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On the Artful Path: Susan Point’s Spindle Whorls

Glass. Print. Sculpture. These are just three of the many mediums for which renowned Musqueam artist Susan Point is known. Credited for being a major player in the revival of Coast Salish art throughout the last 30 years, Point uses the traditional shape and concept of the spindle whorl as a basis for many of her works. Comprised of a small wooden disk with a pole in the centre, this tool was first used by Salish women to prepare wool used for woven garments and ceremonial blankets; it would often be decorated with images, perhaps of a personal or spiritual nature.

In these three contemporary works by Susan Point from the collections, the spindle whorl motif is used in three entirely different ways, showing the progression of Point’s style from the early 1990s into the 2000s. According to Point, “While my work is rooted in Coast Salish traditional art, I create my contemporary works so that anyone, at any age, can relate to my imagery and form their own opinions, assumptions or interpretations.”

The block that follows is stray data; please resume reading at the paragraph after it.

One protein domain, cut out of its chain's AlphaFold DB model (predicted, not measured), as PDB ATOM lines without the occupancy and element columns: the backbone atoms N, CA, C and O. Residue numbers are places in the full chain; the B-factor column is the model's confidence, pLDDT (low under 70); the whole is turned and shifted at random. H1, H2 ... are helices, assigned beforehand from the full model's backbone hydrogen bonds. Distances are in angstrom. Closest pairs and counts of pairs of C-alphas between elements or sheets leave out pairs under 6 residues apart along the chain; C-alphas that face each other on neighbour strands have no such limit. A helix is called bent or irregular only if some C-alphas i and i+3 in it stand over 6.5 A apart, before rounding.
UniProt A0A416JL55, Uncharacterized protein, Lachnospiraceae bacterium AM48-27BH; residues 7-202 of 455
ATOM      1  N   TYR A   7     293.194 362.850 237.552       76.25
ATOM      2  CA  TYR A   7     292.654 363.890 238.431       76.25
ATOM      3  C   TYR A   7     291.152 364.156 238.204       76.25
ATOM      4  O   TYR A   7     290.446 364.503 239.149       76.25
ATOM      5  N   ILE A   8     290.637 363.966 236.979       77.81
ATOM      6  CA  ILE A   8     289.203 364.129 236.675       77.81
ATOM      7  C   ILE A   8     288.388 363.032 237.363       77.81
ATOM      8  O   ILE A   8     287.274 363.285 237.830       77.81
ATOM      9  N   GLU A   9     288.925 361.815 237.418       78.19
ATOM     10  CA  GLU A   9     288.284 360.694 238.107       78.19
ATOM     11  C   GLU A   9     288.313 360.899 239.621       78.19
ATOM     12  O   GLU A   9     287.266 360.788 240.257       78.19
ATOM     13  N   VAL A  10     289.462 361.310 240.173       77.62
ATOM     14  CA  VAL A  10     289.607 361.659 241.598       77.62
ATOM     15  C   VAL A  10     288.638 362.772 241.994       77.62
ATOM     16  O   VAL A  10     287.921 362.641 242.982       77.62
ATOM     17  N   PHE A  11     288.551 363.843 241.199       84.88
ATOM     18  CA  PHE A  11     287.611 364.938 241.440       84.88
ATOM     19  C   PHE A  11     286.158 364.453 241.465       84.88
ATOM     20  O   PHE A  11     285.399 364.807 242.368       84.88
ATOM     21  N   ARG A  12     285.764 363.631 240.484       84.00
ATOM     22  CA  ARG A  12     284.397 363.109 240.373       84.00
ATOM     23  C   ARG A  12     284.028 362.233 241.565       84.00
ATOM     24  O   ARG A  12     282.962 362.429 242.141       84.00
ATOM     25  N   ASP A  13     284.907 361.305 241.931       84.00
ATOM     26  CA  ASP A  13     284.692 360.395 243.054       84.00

On the Artful Path is a series that features contemporary art from the MOA Collections.

Timeless Journey

Created in 1994, this sculpture representing a spindle whorl is assembled of glass and wood, and is engraved with a salmon pattern in the glass. Salmon are said to be capable of assuming human form and are often associated with twins in Coast Salish culture.

Date made: 1994
MOA Collection: Nbz835 a-c
Photo by: Jessica Bushey
View on MOACAT online

Impressions Salish Wolf

This wall sculpture features a cast-paper
spindle-whorl design mounted on a large, circular, red-cedar panel. Susan Point describes the image as depicting a Salish wolf: a great hunter and sometimes spirit power, who also represents family and togetherness.

Date made: 2003
MOA Collection: 3309/1
Photo by: Alina Ilyasova
View on MOACAT online

Scanned Salmon

This mesmerizing serigraph features an image of salmon on the circular form of a spindle whorl, set within a square field. Using varying widths of black lines printed on white paper, Susan Point plays with the optical effects of positive and negative space to create a sense of movement. How many salmon can you spot?

Date made: 2008
MOA Collection: 3309/12
Photo by: Alina Ilyasova
View on MOACAT online